16. Large scale solar is a huge waste of not only beautiful desert land, and all of the magic that this starkly powerful area has to offer but actual public money, let me explain for starters every dollar we put into geothermal energy we would have to put in three dollars just to be on an even playing field when investing in solar. The sun shines strong enough for only around eight hours a day as compared with geothermal or (the heat from our mother) twenty four hours a day seven days a week. Forget about storage because that is a separate issue from production and that’s what is on the table right this moment is the production of energy from whatever source is being harvested. Also geothermal has the smallest land use footprint of any energy source alternative or conventional, and has the lowest carbon footprint of any energy source alternative or conventional. The earth we live apron is over one thousand degrees Celsius or hotter over ninety nine percent of its mass making it an unlimited clean source of energy for humanity for the foreseeable millennium. Their is new geothermal technologies that have been and are being invented that do not use water for the heat collection process which will be perfect for this desert area. I will write to infom all of you about just how we are going to accomplish both clean energy independence and preservation of our mother. until then Tree man Dave signing out.

  17. Make no “bones” about it, it’s all about the mighty $$$ and how the Indians aren’t going to profit from it. It’s not about ancient trials, or ancestral land from “time immemorial” it’s about the Indians not getting a cut.. Period….

  18. If it is a comment on whether or not a peoples who have used a piece of property for thousands of years have a vested interest and or a legal right to use this said property with a permanent easement to cross it when needed
    and desired, then I would say that they absolutely have that right end of argument. Back to the solar plant (which will in many ways alter a beautiful and living landscape in a negative way for ever, and deny the original property holders the ability to use this land in the ways that they have for time immortal). First lets talk about how this power system is built how it functions to turn sunshine into electricity. They start by scraping the land to build the parabolic collectors, support roads, pipeline paths etc. Then they build the system including power lines crossing even more pristine desert land. Pipelines to supply the water for the concentrating steam pipes, and the use of precious water in the middle of the hot dry desert. and don’t forget about all the new roads and bright lights for night maintenance. O.K now they are ready to start producing power, but even now after all of this destruction to the environment and misleading the public by saying that they can produce four hundred mega watt hours of electricity( this is per hour every hour) this only means maximum output which solar thermal never reaches. On average thirty percent capacity is about average for these types of solar power generating systems, which makes this plant more on the tune of a one hundred and forty mega watt power system. Then thier is the paltry one hundred and fifty dollars a year leasing fee per acre that riverside county gets out of between two hundred to three hundred million dollars a year that is split by the solar plant owners and the utility transmission line owners. All the while we the tax payers will be giving them huge tax breaks, Be sure to add that when you are totaling up your energy bill. geothermal addresses all of the issues that are raised from these land destroying solar monster plants. When a conventional geothermal power plant says a four hundred mega watt maximum capacity output they average around seventy five to ninety percent of this output. And like I said in my writings yesterday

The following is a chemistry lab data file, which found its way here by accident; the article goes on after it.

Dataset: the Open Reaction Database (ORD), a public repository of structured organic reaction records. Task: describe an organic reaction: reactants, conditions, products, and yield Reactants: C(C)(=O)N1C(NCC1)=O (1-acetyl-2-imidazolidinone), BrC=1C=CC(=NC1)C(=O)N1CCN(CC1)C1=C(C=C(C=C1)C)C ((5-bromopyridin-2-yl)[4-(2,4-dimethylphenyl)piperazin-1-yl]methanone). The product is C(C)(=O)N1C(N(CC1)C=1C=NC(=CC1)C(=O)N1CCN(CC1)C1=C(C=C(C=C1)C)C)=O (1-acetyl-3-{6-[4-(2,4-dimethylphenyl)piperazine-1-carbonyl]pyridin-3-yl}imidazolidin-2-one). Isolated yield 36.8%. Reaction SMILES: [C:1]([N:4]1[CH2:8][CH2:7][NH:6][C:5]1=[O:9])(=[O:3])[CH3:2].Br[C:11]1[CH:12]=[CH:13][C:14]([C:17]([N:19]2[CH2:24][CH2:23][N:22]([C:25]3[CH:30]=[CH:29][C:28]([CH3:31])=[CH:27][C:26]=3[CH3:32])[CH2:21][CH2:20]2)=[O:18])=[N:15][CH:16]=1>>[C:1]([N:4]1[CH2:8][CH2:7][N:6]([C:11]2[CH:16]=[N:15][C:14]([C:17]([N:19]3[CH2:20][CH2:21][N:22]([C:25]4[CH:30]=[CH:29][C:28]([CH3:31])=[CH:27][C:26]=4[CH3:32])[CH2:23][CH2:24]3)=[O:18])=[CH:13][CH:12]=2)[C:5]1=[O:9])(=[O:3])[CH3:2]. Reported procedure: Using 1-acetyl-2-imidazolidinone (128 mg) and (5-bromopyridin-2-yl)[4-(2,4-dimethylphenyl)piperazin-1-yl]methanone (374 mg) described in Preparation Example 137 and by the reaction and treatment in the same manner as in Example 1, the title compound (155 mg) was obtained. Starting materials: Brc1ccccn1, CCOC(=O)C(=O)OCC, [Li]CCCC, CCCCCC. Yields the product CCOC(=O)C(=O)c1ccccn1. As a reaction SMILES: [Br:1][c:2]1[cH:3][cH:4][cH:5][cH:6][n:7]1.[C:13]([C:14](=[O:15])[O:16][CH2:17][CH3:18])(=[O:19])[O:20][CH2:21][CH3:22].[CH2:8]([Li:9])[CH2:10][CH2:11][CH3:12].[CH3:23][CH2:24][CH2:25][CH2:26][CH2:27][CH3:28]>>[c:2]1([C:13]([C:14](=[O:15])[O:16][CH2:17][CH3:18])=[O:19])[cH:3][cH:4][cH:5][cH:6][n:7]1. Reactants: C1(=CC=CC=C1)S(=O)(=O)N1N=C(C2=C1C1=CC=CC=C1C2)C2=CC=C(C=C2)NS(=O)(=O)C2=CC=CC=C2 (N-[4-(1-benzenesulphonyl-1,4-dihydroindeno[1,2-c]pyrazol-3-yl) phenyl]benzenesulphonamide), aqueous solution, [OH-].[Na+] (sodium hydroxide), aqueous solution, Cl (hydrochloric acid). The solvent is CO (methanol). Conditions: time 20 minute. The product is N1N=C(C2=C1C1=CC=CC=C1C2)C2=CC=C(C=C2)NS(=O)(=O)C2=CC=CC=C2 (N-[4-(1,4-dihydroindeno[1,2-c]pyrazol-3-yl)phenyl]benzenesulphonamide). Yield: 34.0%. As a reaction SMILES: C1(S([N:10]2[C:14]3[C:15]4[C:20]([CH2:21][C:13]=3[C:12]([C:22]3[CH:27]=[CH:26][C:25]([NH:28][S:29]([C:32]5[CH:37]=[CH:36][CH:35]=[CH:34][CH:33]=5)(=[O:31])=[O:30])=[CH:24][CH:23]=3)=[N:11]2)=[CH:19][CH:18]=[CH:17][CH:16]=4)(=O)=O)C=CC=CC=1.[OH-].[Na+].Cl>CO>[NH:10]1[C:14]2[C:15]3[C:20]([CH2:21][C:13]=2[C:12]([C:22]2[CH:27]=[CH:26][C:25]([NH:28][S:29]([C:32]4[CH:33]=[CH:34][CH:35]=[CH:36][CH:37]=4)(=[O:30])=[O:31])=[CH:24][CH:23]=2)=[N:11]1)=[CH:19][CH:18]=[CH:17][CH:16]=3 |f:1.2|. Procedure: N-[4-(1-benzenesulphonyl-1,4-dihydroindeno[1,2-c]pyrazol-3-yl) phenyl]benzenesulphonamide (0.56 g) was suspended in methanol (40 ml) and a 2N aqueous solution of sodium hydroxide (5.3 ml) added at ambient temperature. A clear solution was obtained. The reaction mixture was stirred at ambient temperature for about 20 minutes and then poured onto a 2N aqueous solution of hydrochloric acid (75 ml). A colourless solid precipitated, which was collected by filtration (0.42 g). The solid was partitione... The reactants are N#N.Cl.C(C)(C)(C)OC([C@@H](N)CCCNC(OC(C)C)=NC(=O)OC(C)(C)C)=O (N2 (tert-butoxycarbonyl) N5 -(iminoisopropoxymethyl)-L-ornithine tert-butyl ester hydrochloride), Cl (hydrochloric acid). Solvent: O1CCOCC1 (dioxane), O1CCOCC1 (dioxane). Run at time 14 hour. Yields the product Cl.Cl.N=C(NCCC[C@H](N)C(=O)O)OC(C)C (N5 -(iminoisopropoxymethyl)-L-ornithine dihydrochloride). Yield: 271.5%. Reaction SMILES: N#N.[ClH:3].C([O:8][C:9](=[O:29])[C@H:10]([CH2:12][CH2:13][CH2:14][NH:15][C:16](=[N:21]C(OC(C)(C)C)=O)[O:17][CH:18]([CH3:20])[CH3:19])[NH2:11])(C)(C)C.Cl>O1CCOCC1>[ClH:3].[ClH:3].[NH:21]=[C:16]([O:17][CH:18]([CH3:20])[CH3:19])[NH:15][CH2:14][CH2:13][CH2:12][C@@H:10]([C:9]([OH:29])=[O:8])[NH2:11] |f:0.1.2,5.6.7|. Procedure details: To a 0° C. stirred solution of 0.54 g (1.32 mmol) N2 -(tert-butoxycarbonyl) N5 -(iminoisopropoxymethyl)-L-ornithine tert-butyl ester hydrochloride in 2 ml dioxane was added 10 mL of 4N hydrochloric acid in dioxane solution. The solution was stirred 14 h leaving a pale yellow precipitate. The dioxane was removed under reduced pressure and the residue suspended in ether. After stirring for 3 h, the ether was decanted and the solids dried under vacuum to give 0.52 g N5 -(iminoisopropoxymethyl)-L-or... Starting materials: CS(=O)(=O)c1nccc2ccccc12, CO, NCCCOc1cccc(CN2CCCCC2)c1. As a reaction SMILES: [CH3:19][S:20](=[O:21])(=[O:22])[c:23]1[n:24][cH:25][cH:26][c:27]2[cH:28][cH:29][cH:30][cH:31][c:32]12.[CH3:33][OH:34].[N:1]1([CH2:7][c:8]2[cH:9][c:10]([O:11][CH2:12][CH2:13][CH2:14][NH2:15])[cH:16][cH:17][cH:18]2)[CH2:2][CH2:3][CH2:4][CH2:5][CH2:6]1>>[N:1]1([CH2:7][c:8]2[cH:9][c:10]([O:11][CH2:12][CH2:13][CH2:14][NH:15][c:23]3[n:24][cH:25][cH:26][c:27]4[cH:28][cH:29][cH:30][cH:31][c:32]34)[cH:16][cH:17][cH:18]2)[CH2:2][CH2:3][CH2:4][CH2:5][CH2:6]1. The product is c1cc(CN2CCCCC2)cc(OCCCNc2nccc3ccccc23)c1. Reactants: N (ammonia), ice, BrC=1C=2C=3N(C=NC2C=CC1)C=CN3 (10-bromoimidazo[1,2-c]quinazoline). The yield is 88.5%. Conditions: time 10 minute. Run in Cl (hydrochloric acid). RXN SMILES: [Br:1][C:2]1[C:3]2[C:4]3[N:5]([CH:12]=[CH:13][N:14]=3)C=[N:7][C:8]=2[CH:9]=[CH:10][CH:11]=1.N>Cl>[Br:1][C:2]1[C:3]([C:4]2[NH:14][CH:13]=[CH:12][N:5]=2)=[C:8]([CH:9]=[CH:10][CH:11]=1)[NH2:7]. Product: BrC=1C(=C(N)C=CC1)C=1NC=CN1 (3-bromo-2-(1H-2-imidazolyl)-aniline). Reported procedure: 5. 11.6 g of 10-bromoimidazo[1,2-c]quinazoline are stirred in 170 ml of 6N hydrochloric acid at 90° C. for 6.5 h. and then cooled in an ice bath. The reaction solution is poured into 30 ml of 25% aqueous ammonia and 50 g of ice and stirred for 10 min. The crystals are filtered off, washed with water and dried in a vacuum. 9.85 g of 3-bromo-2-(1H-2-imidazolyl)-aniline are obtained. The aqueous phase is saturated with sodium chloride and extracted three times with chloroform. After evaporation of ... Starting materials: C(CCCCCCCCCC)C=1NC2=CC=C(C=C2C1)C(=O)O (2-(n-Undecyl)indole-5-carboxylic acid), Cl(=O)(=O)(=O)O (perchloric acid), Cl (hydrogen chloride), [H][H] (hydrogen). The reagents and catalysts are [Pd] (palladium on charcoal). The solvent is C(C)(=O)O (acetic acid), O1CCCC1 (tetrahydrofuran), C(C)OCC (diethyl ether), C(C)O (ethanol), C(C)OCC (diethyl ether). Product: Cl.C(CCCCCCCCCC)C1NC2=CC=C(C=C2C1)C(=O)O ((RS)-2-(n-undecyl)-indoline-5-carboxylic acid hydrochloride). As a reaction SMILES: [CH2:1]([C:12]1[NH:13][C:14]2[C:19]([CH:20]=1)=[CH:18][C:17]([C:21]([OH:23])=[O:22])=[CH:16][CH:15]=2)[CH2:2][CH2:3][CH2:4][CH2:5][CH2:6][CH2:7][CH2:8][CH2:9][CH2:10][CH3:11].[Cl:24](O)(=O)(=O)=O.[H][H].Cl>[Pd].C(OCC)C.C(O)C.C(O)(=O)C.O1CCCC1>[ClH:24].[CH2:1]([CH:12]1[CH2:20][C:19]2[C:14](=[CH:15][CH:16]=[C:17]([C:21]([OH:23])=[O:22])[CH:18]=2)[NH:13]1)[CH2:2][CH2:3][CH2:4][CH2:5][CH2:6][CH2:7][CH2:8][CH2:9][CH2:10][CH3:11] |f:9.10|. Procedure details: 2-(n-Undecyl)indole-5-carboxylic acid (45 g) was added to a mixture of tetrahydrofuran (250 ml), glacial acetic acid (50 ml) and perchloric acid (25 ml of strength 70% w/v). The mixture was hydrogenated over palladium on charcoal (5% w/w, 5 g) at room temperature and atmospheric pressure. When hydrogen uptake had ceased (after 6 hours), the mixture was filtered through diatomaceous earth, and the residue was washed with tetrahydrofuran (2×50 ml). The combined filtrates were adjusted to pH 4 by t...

geothermal has both the smallest carbon footprint and the smallest land use footprint of any energy system alternative or conventional. with the new systems that are coming for
    Geothermal energy extraction that use other materials to collect the heat/ energy other then water, Geothermal doesn’t waste water, Especially important in a desert setting. Well that gives you people a little more knowledge about how all of this stuff works in the real world and I will write again soon. Tree man Dave PS for all of you native American bashers don’t you think it is time to stop after three hundred years.

  19. one killer monsoon hail storm and they are all destroyed !!!! Work Smarter Not harder !!!

  20. The site CRIT Government is suing for is not even on the CRIT Reservation. It is totally out of there jurisdiction. It is not the BLM’s fault or Riverside County Board of supervisors fault for what they are being sued for. The former Tribal Council were being recalled by the current tribal council now in power who are filing this lawsuit. The CRIT tribal Chairman Dennis Patch wasn’t even in office yet when the Deal was being made. He was busy orchestrating the Recalls of the former council members when the Indians missed out coming to the tables with BLM, the Solar company, and the Riverside county Government. The Dennis Patch council now weren’t even elected in yet. Now they are trying to blame these California and Federal Govt.’s for there own slothfulness. There reason using religious reasons to try and stall progress and Crying around about there ancestors who are buried out there and there artifacts. It is so hypocritical because they don’t even care and could care less what happens to there fellow tribal members now. The CRIT Government won’t even help there own people out now so why are they crying around, trying to make a issue out of a bunch of dead ancestors. They won’t even help out there own fellow tribal members now. In the end of this mess the Dennis Patch CRIT Govt. created. The tribes will end up with nothing out of this whole deal in the end and these lawsuits don’t make any sense. The Motive here is Money and Greed and nothing Religious or traditional ways.

  21. The tribes filed suit against Riverside County last month – their second suit aimed at slowing down a solar project since the tribes filed suit against the Bureau of Land Management in federal court in December. How is it possible that we have gotten to this stage where the new solar projects are actually threatening to interfere with the indigenous and native cultures in the area? Shouldn’t there have been more robust talks, discussions and research done before works were carried out so that they wouldn’t have to worry about such altercations at all? Seems a bit late to move out the storage units to rectify the solution if work is underway already!

Leave a Reply

Your email address will not be published. Required fields are marked *